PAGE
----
"The Long Road Home" -- the book and the cable mini-series -- tells a compelling story of young men caught in a deadly ambush. I had a chance to talk to two of the soldiers who also were military advisors for the mini-series. Here's the story I sent to papers:

By Mike Hughes

These men seem like
everyday slices of Americana.

-- Eric Bourquin is
a towering Texan. He's married, with four kids, ages 4 to 11.

-- Aaron Fowler
summarizes his life cheerily: “I'm a ballet dad,” he said. That's
sort of like being a soccer mom, except it involves whisking his
three kids to lots of ballet classes.

They seem to be in a
different universe than they were on Palm Sunday of 2004. That was
the start of a fierce ambush, vividly retold in Martha Raddatz's “The
Long Road Home,” now a cable mini-series.

“It has been part
of the healing process, getting the story out,” Fowler said.

Bourquin – a
military advisor on the film with Fowler – agreed. “I'm still
realizing what happened,” he said. “You don't understand it until
after the fact.”

At 6-foot-3 and
solid, Bourquin strikes a strong image. “Now I know him for the
sweet circus bear that he is,” said Jon Beavers, who portrays him.
“But at (first), he looked very intimidating.”

Bourquin left home
on his 16th birthday and was on his own. A few years
later, he joined the Army with, Raddatz wrote, “a strange fantasy
that some bad Iraqi would take a few wild shots at him.”

Even that seemed
unlikely when his unit arrived from Fort Hood in April of 2004. That
was a year after Saddam Hussein's statue was toppled, 11 months after
George W. Bush stood in front of a “mission accomplished banner,”
four months after Hussein was captured.

The men in his unit
were new to this. “The vast majority had never seen combat,”
Fowler said.

Bourquin was 23 and
a staff sergeant. Assigned to a quiet Baghdad suburb, the men had
been in country for four days and were leading a convoy to take
sewage trucks to a disposal spot.

Then came the
ambush, leaving them with no way to get out. “I could see the look
in my soldiers' eyes,” Bourquin said.

And, perhaps, in his
own eyes, when he was point man in a harrowing moment: Trapped in an
alley, the men needed to get into a top-floor apartment that had roof
access. Bourquin had to shoot open the door and charge in, ready to
kill anyone who fired at him.

Such moments awe the
actors portraying them. “They will literally walk into a room where
there's a man with a gun on the other side of the door,” Darius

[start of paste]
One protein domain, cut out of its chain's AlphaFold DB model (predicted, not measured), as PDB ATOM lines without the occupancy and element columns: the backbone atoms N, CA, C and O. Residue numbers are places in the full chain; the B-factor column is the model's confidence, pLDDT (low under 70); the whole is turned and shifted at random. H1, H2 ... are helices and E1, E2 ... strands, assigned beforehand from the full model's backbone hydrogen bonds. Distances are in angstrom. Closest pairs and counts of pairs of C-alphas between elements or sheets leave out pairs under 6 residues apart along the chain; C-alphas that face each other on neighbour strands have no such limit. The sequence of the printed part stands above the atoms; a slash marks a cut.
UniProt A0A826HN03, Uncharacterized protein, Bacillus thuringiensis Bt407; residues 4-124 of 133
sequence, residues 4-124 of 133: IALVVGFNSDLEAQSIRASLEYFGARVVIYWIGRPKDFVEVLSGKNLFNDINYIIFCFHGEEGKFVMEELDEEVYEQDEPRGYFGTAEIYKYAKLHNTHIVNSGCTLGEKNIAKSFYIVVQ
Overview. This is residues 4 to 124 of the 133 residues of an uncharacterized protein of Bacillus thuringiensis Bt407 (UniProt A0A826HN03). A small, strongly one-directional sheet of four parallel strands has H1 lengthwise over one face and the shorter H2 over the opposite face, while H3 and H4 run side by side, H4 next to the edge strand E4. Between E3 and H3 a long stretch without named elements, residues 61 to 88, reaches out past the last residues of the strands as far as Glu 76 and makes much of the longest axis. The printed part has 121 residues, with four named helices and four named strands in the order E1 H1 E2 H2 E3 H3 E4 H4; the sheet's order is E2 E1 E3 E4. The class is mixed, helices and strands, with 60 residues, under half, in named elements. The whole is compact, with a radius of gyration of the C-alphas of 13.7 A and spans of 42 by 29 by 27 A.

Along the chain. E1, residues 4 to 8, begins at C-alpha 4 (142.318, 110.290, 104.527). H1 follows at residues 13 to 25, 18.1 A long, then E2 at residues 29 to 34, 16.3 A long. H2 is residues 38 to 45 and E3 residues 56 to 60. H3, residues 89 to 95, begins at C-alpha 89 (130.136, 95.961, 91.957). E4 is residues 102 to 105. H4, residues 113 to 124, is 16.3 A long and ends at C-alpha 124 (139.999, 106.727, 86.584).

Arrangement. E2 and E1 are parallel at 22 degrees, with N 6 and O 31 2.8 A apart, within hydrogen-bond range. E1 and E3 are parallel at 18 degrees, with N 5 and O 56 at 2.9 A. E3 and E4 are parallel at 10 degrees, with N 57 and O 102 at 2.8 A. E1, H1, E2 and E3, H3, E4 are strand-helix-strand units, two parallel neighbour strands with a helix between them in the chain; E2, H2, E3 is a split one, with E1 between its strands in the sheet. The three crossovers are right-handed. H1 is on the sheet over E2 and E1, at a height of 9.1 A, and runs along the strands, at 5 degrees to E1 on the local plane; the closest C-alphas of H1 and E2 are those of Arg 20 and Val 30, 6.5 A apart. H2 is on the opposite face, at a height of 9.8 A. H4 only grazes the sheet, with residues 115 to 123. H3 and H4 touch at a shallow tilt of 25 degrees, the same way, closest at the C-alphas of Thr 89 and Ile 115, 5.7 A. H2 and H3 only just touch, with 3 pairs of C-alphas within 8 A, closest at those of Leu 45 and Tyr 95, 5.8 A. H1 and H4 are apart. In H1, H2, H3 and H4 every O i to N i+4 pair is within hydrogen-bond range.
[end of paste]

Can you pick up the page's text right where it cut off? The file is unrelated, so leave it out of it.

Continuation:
Homayoun said.

In this case, he
held his fire. Inside, Raddatz wrote: “Two Iraqi men stood frozen
in panic; three small children sobbed and shook in the arms of an old
woman. From an adjacent room, several other women could be heard
whispering.”

As it turned out,
Bourquin said, “they were very helpful.” That could have been
deadly for them or for him. “It was something I think about –
what could have gone wrong.”

Another crisis came
as the attackers tried an unprecedented strategy: They marched down
the alley, with riflemen in the back and children in the front. He
fired his grenade launcher twice; as did the soldiers, he tried to
aim above the children's head. Soon, more than 100 bodies were being
cleared.

The fighting
continued for days, until rescuers (including Fowler) could finally
break through. Eight Americans had been killed and more than 60
(including Bourquin) had been wounded.

Bourquin would
re-enlist; in all, he spent 16 years in the Army, including two
stints in Iraq and one in Afghanistan, and retired as a sergeant
first class. Since then, he has tried nursing studies ... has walked
the 2,180-mile Appalachian Trail, to publicize the needs of veterans
... and has raised his family.

“These men have
worked incredibly hard,” Raddatz said.

Each man has
adjusted to a ballet, Little League world that's far from any
alley-shootout past. “He's become a good husband, a good dad,”
Raddatz said. “He's fought just as hard to be a good person.”

-- “The Long Road
Home,” eight-hour mini-series, National Geographic Channel

-- Opener is 9-11
p.m. Tuesday (Nov. 7), repeating at 11; it repeats at the same times
Saturday (Nov. 11), wrapping up a Veterans Day marathon of military
shows

-- Subsequent hours
are 10 p.m. Tuesdays, rerunning at 11

-- The Martha
Raddatz book was 2007, G.P. Putnam's Sons, 2008, Berkley

 

"Flint": A gentle approach to a gritty crisis


If you scroll a few blogs down, you'll see the storty I sent to papers about the "Flint" movie on cable's Lifetime channel. Here's one more thing, a review:

By Mike Hughes

The Flint water
story could have been told in many ways.

It could have been
stuffed with rage and frustration. It could have been political,
swinging at Michigan's power structure.

But “Flint,”
debuting Saturday (Oct, 28) on Lifetime, goes another way. It's more interested
in heroes than villains. It's sharply acted, beautifully filmed and
good-spirited – the approach that director Bruce Beresford
(“Driving Miss Daisy”) is known for.

“Flint” settles
on three real-life heroes – LeeAnne Walters, Nayyirah Sharif and
Melisa Mays (Betsy Brandt, Jill Scott and Marin Ireland). Sometimes
dismissed as “housewives” with no science background, they
battled the experts.

Oddly, a fictional